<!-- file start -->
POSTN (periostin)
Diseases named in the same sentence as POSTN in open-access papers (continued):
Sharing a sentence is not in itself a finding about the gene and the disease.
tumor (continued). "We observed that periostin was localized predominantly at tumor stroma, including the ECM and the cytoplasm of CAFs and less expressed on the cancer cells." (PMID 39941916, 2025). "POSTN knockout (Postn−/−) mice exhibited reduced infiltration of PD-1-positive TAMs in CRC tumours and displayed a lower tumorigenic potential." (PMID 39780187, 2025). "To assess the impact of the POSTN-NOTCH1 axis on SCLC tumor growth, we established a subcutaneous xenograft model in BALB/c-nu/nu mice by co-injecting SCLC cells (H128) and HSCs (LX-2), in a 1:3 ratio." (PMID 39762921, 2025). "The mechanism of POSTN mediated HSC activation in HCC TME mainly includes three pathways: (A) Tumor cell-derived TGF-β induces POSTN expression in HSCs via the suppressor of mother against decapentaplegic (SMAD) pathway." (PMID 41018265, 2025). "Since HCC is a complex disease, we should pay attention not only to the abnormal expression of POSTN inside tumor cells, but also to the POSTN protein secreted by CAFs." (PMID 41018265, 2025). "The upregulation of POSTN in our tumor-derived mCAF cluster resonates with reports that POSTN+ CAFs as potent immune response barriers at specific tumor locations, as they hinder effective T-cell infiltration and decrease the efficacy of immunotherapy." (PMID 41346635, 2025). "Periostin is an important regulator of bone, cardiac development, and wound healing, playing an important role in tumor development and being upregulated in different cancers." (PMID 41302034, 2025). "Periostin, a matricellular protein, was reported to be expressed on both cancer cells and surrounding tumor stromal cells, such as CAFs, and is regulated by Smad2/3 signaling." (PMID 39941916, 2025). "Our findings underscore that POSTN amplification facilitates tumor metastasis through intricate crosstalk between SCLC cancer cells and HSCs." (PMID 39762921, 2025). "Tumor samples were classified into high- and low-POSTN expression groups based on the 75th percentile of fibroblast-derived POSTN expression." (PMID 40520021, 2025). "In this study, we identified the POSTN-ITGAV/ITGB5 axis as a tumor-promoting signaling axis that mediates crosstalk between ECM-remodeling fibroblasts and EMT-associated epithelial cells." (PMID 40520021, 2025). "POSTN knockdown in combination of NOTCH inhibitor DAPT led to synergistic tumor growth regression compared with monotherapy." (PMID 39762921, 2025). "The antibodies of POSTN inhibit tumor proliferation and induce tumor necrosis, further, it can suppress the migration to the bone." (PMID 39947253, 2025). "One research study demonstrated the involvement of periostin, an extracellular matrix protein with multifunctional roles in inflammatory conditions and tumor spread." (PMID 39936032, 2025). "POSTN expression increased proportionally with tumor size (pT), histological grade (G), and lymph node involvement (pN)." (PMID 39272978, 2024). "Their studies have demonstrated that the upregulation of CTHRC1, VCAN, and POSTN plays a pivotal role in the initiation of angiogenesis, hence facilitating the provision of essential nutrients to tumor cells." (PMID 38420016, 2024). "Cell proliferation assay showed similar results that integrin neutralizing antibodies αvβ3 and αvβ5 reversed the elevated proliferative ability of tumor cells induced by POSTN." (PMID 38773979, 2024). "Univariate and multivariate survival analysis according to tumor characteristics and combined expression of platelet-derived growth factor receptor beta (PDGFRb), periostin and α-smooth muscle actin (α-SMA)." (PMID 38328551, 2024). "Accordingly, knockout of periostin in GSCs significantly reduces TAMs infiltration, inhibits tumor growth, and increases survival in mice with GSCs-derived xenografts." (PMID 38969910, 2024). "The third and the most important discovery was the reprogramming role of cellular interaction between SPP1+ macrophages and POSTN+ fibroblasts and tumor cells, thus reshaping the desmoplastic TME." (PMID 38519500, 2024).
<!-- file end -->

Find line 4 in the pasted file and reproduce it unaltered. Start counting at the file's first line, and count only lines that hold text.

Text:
tumor (continued). "We observed that periostin was localized predominantly at tumor stroma, including the ECM and the cytoplasm of CAFs and less expressed on the cancer cells." (PMID 39941916, 2025). "POSTN knockout (Postn−/−) mice exhibited reduced infiltration of PD-1-positive TAMs in CRC tumours and displayed a lower tumorigenic potential." (PMID 39780187, 2025). "To assess the impact of the POSTN-NOTCH1 axis on SCLC tumor growth, we established a subcutaneous xenograft model in BALB/c-nu/nu mice by co-injecting SCLC cells (H128) and HSCs (LX-2), in a 1:3 ratio." (PMID 39762921, 2025). "The mechanism of POSTN mediated HSC activation in HCC TME mainly includes three pathways: (A) Tumor cell-derived TGF-β induces POSTN expression in HSCs via the suppressor of mother against decapentaplegic (SMAD) pathway." (PMID 41018265, 2025). "Since HCC is a complex disease, we should pay attention not only to the abnormal expression of POSTN inside tumor cells, but also to the POSTN protein secreted by CAFs." (PMID 41018265, 2025). "The upregulation of POSTN in our tumor-derived mCAF cluster resonates with reports that POSTN+ CAFs as potent immune response barriers at specific tumor locations, as they hinder effective T-cell infiltration and decrease the efficacy of immunotherapy." (PMID 41346635, 2025). "Periostin is an important regulator of bone, cardiac development, and wound healing, playing an important role in tumor development and being upregulated in different cancers." (PMID 41302034, 2025). "Periostin, a matricellular protein, was reported to be expressed on both cancer cells and surrounding tumor stromal cells, such as CAFs, and is regulated by Smad2/3 signaling." (PMID 39941916, 2025). "Our findings underscore that POSTN amplification facilitates tumor metastasis through intricate crosstalk between SCLC cancer cells and HSCs." (PMID 39762921, 2025). "Tumor samples were classified into high- and low-POSTN expression groups based on the 75th percentile of fibroblast-derived POSTN expression." (PMID 40520021, 2025). "In this study, we identified the POSTN-ITGAV/ITGB5 axis as a tumor-promoting signaling axis that mediates crosstalk between ECM-remodeling fibroblasts and EMT-associated epithelial cells." (PMID 40520021, 2025). "POSTN knockdown in combination of NOTCH inhibitor DAPT led to synergistic tumor growth regression compared with monotherapy." (PMID 39762921, 2025). "The antibodies of POSTN inhibit tumor proliferation and induce tumor necrosis, further, it can suppress the migration to the bone." (PMID 39947253, 2025). "One research study demonstrated the involvement of periostin, an extracellular matrix protein with multifunctional roles in inflammatory conditions and tumor spread." (PMID 39936032, 2025). "POSTN expression increased proportionally with tumor size (pT), histological grade (G), and lymph node involvement (pN)." (PMID 39272978, 2024). "Their studies have demonstrated that the upregulation of CTHRC1, VCAN, and POSTN plays a pivotal role in the initiation of angiogenesis, hence facilitating the provision of essential nutrients to tumor cells." (PMID 38420016, 2024). "Cell proliferation assay showed similar results that integrin neutralizing antibodies αvβ3 and αvβ5 reversed the elevated proliferative ability of tumor cells induced by POSTN." (PMID 38773979, 2024). "Univariate and multivariate survival analysis according to tumor characteristics and combined expression of platelet-derived growth factor receptor beta (PDGFRb), periostin and α-smooth muscle actin (α-SMA)." (PMID 38328551, 2024). "Accordingly, knockout of periostin in GSCs significantly reduces TAMs infiltration, inhibits tumor growth, and increases survival in mice with GSCs-derived xenografts." (PMID 38969910, 2024). "The third and the most important discovery was the reprogramming role of cellular interaction between SPP1+ macrophages and POSTN+ fibroblasts and tumor cells, thus reshaping the desmoplastic TME." (PMID 38519500, 2024).